In caring for the sick and elderly, we are not transcending the (cruel) laws of nature. On the contrary, these actions are themselves the result of the laws of nature.
Mankind has attempted to apply your brutal understanding of evolution to society before. It was known as eugenics and was adopted by the Nazi Party of Germany. More recently, Enron adopted it as part of its hiring policy. It fired 15% of its employees annually based on their performance. This resulted in artificial selection for the most ruthless individuals who were also the greatest risk takers. Large amounts of money plus large risk-taking: how else was that going to end?
Veritas responding to Dvd: Trying to assert that Political and Economic freedom are one and the same is simply not applicable. Sure, it does push forth your own bias in stating that parties advocating freedom of the political variant are good and advocate all freedom, while those against such political freedom are inherently negative. However, that is all it does - it pushes your agenda similarly to what you've accused of DavePat. You ignore the overwhelming majority of experts who have confirmed, indeed, that the political spectrum needs to be placed upon a dual-dimensional field - with one axis representing social or political freedom, the other representing economic freedom. This is not an American development - this is the prevailing convention of Europe, as well.
Firstly, I agree that the single axis model of the political spectrum is inadequate. The dual axis model of authoritarian-libertarian vs. free market-planned economy is far more accurate.
That said, it does not invalidate Dvd's analysis. In a first-past-the-post parliamentary system, a two party system will naturally arise (or may be mandated, as in the US). The system penalises minority (even significant minority) view points as only the candidates representing the majority are likely to win the seat. This gives the first and second placed candidates an advantage (if close enough, then some seats will go to party A and some to party B). A two-party system of government vs. opposition arises and anyone who votes for party C is unlikely to be represented in parliament.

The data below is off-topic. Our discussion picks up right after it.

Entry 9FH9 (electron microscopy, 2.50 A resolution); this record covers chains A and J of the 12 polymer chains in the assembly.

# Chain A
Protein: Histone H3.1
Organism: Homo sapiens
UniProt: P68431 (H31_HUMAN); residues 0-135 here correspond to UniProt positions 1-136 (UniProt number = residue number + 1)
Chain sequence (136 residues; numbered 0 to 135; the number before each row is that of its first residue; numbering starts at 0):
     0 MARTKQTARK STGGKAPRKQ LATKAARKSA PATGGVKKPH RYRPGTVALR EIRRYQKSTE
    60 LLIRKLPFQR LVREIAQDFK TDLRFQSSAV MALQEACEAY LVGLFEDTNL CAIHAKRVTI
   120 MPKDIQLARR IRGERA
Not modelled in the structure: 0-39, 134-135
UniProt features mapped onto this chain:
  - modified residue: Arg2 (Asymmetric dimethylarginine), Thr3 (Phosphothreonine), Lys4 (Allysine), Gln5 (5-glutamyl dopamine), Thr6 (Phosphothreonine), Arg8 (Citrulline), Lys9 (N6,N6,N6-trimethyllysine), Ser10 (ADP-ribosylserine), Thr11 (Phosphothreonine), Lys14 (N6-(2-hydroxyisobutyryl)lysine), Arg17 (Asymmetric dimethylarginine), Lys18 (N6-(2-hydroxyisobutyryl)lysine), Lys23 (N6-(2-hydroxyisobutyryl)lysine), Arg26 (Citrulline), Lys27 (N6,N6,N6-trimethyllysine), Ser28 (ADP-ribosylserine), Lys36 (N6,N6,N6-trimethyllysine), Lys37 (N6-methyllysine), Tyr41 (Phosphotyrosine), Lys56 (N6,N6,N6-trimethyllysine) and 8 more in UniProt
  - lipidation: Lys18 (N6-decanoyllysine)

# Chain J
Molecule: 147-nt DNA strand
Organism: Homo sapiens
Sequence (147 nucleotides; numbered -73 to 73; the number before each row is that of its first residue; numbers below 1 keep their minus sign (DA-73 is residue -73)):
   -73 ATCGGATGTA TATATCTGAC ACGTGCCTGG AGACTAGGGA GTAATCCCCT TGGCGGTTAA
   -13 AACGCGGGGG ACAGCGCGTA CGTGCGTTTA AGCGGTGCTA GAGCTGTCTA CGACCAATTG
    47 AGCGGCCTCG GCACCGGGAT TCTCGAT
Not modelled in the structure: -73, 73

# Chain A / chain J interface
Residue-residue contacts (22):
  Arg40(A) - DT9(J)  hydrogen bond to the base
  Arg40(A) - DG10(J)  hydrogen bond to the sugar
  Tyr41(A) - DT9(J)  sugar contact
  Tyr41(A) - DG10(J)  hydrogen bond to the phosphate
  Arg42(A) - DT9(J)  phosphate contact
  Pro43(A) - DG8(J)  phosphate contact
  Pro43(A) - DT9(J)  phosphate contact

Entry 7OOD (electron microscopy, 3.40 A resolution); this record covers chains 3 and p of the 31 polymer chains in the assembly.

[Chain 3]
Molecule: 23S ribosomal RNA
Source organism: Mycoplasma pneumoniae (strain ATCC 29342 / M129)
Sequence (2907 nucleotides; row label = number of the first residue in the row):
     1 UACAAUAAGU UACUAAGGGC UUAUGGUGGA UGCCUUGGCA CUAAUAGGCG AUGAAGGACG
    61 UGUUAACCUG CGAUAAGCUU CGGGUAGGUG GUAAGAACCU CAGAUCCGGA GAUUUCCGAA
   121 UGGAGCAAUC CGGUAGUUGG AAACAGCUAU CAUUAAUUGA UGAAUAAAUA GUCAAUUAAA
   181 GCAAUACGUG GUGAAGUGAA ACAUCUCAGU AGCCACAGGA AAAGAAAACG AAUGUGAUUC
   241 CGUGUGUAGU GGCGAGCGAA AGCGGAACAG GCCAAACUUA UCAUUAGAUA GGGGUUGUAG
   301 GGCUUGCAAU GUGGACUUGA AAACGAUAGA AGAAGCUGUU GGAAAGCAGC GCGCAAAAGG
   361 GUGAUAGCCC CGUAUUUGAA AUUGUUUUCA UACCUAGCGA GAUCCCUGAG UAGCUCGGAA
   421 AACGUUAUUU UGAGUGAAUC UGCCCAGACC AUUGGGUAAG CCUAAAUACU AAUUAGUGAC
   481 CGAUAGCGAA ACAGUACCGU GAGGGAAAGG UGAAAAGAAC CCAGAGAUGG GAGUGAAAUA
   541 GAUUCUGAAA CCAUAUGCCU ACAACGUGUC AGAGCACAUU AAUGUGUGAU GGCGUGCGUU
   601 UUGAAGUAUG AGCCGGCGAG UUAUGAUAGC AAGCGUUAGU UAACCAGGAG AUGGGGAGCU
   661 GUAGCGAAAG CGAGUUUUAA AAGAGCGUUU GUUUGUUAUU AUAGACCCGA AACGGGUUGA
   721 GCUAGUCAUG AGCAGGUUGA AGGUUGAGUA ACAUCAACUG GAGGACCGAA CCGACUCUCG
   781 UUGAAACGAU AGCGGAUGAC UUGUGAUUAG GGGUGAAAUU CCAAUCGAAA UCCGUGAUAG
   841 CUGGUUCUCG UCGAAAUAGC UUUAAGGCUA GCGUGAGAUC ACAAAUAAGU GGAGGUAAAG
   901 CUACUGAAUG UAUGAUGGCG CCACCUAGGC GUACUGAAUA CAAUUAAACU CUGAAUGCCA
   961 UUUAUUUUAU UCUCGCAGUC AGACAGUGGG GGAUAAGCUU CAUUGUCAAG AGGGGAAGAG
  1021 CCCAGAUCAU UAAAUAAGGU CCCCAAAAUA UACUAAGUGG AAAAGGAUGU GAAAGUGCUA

For some reason, these parties tend to divide along economic policies rather than social, so we end up with a system where the authoritarian-libertarian axis crosses the party divide. Dvd is right that the left-right description arose from the French revolution and it was immediately adopted by elements in the British parliament (the King's supporters on the right, the more radical elements on the left). Strangely, the parties have managed to swap ideologies in the intervening centuries - the Republican Party used to favour an element of planning in the economy and the Democrats were for a totally free market.
I can't argue why this reversal occurred in the US, but here is an equivalent view from the UK (my knowledge of political science and history is limited, so take this with a pinch of salt).
The right were originally the land-owning classes. Their money did not come from industry, but from the land. With the rise of the middle classes, the power of money began to shift. The right opposed the free market so that fewer industrialists could raise enough money to gain a seat in Parliament (British 'democracy' in action through the Rotten Boroughs). Concessions had to be made and eventually enough industrialists made it into Parliament to promote the free market but they retained the land-owning class' support for conservative issues. A realignment of political ideologies took place with the left beginning to triumph the working classes rather than the middle classes leading to today's divide along economic lines.
Furthermore, I would suggest that American opposition and rejection of socialism and socialist values has more to do with propaganda resulting from the Cold War era than anything else. All too often I have heard socialism equated with communism. Communism goes much further along the authoritarian and planned economy axes than socialism does. Might I suggest that we all take the test at www.politicalcompass.org to establish where we all fall on these axes?
I get -5.25 on the Economic Left/Right axis (moderate intervention, short of full-blown communism - this actually surprises me, I didn't expect to be quite so far to the left).
And -5.38 on the Social Libertarian/Authoritarian axis (social liberal, although not quite as liberal as I thought I would be).
This puts me pretty close on these scales to Nelson Mandela and The Dalai Lama (!)